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Complex Regional Pain Syndrome (CRPS), a rare and severe chronic pain condition, often responds poorly to existing treatments. Previous studies demonstrated Transcranial Magnetic Stimulation (TMS) provided short-term pain relief for upper extremity CRPS.Building on previous methodologies, we employed a TMS protocol that may lead to significant pain relief for upper and lower extremity CRPS in a nonrandomized open label pilot trial involving 21 participants. We individualized TMS coil positioning over motor cortex of somatic pain location, and administered intermittent theta-burst stimulation followed by 10 Hz high-frequency stimulation using a deeper targeting coil. We assessed response (=30% pain reduction) from a single session (n?=?5) and five consecutive daily sessions (n?=?12) and compared change in pain from baseline, after one treatment and one-week posttreatment between groups using a mixed ANVOA.Both groups demonstrated significant pain reduction after one session and one-week posttreatment; however, no group differences were present. From a single session, 60% of participants responded at Week 1. From five sessions, 58% and 50% of participants responded at Weeks 1 and 2, respectively. Two from each group achieved >50% pain reduction beyond six to eight weeks. No serious adverse events occurred. Though headache and nausea were the most common side-effects, we urge careful monitoring to prevent seizures with this protocol.We used a TMS protocol that, for the first time, led to significant pain relief in upper and lower extremity CRPS, and will soon examine our protocol in a larger, controlled trial.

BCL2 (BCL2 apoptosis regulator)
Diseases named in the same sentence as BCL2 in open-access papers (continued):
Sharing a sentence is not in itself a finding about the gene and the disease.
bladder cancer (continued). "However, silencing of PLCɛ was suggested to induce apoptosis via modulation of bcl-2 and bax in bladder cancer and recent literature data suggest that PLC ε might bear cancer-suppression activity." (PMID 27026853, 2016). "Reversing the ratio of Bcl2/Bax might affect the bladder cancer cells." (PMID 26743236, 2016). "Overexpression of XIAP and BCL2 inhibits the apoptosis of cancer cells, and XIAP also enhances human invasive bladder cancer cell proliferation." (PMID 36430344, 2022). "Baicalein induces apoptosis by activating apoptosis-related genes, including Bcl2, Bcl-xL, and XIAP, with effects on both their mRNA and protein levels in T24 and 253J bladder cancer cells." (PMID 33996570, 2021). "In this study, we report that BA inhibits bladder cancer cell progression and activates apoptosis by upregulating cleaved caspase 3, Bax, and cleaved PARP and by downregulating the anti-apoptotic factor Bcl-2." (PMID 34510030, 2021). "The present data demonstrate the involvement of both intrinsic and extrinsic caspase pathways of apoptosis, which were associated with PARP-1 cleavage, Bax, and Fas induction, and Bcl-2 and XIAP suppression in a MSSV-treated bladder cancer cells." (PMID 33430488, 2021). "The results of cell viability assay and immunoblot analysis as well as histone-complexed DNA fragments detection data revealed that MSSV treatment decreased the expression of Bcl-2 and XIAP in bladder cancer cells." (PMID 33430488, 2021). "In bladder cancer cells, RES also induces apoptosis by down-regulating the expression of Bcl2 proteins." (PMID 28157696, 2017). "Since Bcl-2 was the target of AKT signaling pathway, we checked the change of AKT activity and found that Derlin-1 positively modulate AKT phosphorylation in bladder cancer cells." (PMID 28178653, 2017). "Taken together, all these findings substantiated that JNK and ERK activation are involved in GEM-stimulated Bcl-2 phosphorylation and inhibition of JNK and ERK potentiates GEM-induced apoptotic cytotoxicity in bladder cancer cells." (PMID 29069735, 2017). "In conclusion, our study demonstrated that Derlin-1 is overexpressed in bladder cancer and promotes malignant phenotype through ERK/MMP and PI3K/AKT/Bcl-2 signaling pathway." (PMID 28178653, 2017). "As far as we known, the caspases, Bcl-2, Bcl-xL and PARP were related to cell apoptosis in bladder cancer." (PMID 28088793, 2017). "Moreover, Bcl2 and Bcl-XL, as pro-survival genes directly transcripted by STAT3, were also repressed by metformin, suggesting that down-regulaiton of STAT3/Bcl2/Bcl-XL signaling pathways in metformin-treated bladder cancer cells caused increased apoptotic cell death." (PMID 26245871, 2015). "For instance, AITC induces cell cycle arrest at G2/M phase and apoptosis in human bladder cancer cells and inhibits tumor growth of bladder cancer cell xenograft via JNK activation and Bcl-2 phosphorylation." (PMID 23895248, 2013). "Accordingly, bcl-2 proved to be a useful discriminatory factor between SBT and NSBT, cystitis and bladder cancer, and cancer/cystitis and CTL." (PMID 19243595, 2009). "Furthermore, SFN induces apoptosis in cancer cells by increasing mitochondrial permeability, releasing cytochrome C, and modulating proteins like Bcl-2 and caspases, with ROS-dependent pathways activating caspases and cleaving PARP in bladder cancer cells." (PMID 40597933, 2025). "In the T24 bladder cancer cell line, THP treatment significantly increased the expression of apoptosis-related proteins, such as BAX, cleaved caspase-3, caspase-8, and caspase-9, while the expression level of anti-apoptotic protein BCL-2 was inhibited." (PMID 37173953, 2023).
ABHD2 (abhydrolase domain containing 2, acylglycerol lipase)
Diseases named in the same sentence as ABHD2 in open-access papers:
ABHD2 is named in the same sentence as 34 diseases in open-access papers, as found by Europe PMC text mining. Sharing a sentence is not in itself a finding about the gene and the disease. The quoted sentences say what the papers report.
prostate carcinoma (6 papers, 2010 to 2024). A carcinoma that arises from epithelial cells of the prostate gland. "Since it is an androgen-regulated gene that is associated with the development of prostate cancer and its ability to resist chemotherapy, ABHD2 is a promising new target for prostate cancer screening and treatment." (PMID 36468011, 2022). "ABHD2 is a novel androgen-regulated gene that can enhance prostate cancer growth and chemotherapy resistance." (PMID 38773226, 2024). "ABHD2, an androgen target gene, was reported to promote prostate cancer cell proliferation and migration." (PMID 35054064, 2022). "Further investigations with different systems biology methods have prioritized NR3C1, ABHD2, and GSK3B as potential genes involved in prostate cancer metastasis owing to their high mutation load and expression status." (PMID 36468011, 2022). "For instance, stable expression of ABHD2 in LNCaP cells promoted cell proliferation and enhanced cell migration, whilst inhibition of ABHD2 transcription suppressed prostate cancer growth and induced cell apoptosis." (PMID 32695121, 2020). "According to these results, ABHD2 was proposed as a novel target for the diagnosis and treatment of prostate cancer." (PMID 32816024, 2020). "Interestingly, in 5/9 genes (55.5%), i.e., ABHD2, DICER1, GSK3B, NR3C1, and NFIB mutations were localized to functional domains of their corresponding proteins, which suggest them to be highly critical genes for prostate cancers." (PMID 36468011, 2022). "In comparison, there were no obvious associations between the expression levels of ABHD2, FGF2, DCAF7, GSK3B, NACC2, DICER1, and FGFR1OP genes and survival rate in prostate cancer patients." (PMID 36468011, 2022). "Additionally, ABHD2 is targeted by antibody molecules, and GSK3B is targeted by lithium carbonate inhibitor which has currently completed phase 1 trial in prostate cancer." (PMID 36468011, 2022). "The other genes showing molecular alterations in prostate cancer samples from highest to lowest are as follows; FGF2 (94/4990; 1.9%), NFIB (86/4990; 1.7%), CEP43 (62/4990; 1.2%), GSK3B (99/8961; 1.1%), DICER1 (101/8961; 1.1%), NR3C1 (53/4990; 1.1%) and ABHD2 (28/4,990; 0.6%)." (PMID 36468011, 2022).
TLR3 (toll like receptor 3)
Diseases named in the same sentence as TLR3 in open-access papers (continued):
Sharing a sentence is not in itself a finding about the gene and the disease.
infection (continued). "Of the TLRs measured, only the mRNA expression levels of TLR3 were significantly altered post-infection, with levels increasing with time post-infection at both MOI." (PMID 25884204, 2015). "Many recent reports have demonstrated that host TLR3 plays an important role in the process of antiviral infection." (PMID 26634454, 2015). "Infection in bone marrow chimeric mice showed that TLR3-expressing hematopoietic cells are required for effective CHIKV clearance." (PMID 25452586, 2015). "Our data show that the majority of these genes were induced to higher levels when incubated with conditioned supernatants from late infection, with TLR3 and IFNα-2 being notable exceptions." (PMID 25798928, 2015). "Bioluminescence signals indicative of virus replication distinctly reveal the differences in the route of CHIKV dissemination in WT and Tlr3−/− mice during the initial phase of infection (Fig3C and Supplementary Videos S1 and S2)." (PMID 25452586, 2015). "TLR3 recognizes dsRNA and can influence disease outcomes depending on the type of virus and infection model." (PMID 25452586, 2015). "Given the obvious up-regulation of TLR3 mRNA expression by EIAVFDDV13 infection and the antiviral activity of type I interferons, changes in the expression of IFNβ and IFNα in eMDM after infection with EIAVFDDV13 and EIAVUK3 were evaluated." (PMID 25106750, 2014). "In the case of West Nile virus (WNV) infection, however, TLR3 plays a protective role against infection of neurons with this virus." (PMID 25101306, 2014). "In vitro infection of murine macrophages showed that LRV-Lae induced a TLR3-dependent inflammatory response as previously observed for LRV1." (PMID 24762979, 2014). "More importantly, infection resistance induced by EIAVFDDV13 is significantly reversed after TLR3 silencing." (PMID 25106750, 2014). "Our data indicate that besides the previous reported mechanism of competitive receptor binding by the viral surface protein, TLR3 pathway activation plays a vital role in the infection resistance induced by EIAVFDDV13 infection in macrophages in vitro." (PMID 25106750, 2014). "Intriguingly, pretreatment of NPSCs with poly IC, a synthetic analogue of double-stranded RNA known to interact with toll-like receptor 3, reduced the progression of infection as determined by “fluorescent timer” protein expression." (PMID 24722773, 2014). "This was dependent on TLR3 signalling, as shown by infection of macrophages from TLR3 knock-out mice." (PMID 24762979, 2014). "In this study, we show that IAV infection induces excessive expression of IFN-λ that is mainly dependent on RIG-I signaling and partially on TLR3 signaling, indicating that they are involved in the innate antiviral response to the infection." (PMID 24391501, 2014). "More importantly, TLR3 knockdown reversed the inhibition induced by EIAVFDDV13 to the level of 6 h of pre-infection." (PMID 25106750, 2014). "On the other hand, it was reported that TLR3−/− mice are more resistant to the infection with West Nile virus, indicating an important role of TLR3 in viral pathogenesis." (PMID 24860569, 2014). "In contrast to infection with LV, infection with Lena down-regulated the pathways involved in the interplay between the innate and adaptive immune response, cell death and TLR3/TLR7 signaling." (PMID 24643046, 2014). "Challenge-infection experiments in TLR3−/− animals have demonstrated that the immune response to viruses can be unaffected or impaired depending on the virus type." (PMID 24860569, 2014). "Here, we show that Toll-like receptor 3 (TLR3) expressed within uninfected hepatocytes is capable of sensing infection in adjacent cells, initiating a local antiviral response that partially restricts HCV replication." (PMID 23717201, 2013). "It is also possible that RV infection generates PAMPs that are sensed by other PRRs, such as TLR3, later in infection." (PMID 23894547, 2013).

View details for PubMedID 29504190